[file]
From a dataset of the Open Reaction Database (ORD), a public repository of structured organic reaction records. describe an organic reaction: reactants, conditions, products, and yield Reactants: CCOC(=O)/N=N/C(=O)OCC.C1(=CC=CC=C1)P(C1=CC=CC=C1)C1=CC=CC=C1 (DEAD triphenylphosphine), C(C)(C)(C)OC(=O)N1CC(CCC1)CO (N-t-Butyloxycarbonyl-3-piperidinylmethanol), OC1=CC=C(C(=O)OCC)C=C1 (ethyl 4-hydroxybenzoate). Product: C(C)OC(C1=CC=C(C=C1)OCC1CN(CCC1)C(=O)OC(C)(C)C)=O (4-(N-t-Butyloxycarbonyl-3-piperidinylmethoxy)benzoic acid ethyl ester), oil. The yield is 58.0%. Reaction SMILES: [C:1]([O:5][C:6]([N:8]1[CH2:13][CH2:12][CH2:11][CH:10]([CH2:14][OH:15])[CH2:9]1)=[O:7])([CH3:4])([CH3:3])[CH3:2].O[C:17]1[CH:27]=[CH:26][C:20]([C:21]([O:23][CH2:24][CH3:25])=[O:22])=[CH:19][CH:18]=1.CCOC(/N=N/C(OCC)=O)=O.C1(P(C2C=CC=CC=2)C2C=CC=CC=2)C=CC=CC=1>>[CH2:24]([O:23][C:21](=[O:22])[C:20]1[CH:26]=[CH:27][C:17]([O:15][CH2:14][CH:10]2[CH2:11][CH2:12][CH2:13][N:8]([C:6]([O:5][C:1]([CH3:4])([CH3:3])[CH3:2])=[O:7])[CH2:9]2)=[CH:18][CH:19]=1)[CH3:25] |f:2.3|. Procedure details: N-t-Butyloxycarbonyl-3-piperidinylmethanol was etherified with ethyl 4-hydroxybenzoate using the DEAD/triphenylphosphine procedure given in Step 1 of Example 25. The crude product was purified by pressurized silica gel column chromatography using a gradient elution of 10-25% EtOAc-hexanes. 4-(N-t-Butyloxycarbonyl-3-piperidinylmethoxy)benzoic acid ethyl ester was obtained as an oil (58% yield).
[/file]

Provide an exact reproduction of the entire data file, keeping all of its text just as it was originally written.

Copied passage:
From a dataset of the Open Reaction Database (ORD), a public repository of structured organic reaction records. describe an organic reaction: reactants, conditions, products, and yield Reactants: CCOC(=O)/N=N/C(=O)OCC.C1(=CC=CC=C1)P(C1=CC=CC=C1)C1=CC=CC=C1 (DEAD triphenylphosphine), C(C)(C)(C)OC(=O)N1CC(CCC1)CO (N-t-Butyloxycarbonyl-3-piperidinylmethanol), OC1=CC=C(C(=O)OCC)C=C1 (ethyl 4-hydroxybenzoate). Product: C(C)OC(C1=CC=C(C=C1)OCC1CN(CCC1)C(=O)OC(C)(C)C)=O (4-(N-t-Butyloxycarbonyl-3-piperidinylmethoxy)benzoic acid ethyl ester), oil. The yield is 58.0%. Reaction SMILES: [C:1]([O:5][C:6]([N:8]1[CH2:13][CH2:12][CH2:11][CH:10]([CH2:14][OH:15])[CH2:9]1)=[O:7])([CH3:4])([CH3:3])[CH3:2].O[C:17]1[CH:27]=[CH:26][C:20]([C:21]([O:23][CH2:24][CH3:25])=[O:22])=[CH:19][CH:18]=1.CCOC(/N=N/C(OCC)=O)=O.C1(P(C2C=CC=CC=2)C2C=CC=CC=2)C=CC=CC=1>>[CH2:24]([O:23][C:21](=[O:22])[C:20]1[CH:26]=[CH:27][C:17]([O:15][CH2:14][CH:10]2[CH2:11][CH2:12][CH2:13][N:8]([C:6]([O:5][C:1]([CH3:4])([CH3:3])[CH3:2])=[O:7])[CH2:9]2)=[CH:18][CH:19]=1)[CH3:25] |f:2.3|. Procedure details: N-t-Butyloxycarbonyl-3-piperidinylmethanol was etherified with ethyl 4-hydroxybenzoate using the DEAD/triphenylphosphine procedure given in Step 1 of Example 25. The crude product was purified by pressurized silica gel column chromatography using a gradient elution of 10-25% EtOAc-hexanes. 4-(N-t-Butyloxycarbonyl-3-piperidinylmethoxy)benzoic acid ethyl ester was obtained as an oil (58% yield).